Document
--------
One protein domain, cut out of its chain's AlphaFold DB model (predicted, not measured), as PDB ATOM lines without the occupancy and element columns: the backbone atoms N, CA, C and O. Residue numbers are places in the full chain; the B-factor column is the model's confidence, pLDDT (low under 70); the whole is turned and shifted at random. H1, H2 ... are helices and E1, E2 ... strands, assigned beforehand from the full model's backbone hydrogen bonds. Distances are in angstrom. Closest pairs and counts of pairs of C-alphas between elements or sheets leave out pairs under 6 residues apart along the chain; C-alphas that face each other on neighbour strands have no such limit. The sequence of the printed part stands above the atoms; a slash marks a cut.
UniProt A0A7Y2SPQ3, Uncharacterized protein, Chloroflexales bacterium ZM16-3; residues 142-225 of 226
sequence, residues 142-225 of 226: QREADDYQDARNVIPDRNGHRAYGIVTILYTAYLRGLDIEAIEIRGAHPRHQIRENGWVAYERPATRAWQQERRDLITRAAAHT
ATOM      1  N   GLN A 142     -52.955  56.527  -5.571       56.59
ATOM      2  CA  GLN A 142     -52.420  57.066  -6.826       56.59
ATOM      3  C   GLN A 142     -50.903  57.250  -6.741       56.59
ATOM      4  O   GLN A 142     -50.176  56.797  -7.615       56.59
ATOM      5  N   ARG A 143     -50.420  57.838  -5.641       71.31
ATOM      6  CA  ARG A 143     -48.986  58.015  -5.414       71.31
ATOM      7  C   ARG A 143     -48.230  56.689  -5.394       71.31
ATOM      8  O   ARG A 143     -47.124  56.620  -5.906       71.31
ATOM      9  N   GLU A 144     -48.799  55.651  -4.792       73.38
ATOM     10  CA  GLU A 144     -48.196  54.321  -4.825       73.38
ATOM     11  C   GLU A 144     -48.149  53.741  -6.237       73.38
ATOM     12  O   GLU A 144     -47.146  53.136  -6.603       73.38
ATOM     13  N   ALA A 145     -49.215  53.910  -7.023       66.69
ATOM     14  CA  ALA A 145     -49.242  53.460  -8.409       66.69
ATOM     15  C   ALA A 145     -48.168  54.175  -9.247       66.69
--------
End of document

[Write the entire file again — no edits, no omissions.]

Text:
One protein domain, cut out of its chain's AlphaFold DB model (predicted, not measured), as PDB ATOM lines without the occupancy and element columns: the backbone atoms N, CA, C and O. Residue numbers are places in the full chain; the B-factor column is the model's confidence, pLDDT (low under 70); the whole is turned and shifted at random. H1, H2 ... are helices and E1, E2 ... strands, assigned beforehand from the full model's backbone hydrogen bonds. Distances are in angstrom. Closest pairs and counts of pairs of C-alphas between elements or sheets leave out pairs under 6 residues apart along the chain; C-alphas that face each other on neighbour strands have no such limit. The sequence of the printed part stands above the atoms; a slash marks a cut.
UniProt A0A7Y2SPQ3, Uncharacterized protein, Chloroflexales bacterium ZM16-3; residues 142-225 of 226
sequence, residues 142-225 of 226: QREADDYQDARNVIPDRNGHRAYGIVTILYTAYLRGLDIEAIEIRGAHPRHQIRENGWVAYERPATRAWQQERRDLITRAAAHT
ATOM      1  N   GLN A 142     -52.955  56.527  -5.571       56.59
ATOM      2  CA  GLN A 142     -52.420  57.066  -6.826       56.59
ATOM      3  C   GLN A 142     -50.903  57.250  -6.741       56.59
ATOM      4  O   GLN A 142     -50.176  56.797  -7.615       56.59
ATOM      5  N   ARG A 143     -50.420  57.838  -5.641       71.31
ATOM      6  CA  ARG A 143     -48.986  58.015  -5.414       71.31
ATOM      7  C   ARG A 143     -48.230  56.689  -5.394       71.31
ATOM      8  O   ARG A 143     -47.124  56.620  -5.906       71.31
ATOM      9  N   GLU A 144     -48.799  55.651  -4.792       73.38
ATOM     10  CA  GLU A 144     -48.196  54.321  -4.825       73.38
ATOM     11  C   GLU A 144     -48.149  53.741  -6.237       73.38
ATOM     12  O   GLU A 144     -47.146  53.136  -6.603       73.38
ATOM     13  N   ALA A 145     -49.215  53.910  -7.023       66.69
ATOM     14  CA  ALA A 145     -49.242  53.460  -8.409       66.69
ATOM     15  C   ALA A 145     -48.168  54.175  -9.247       66.69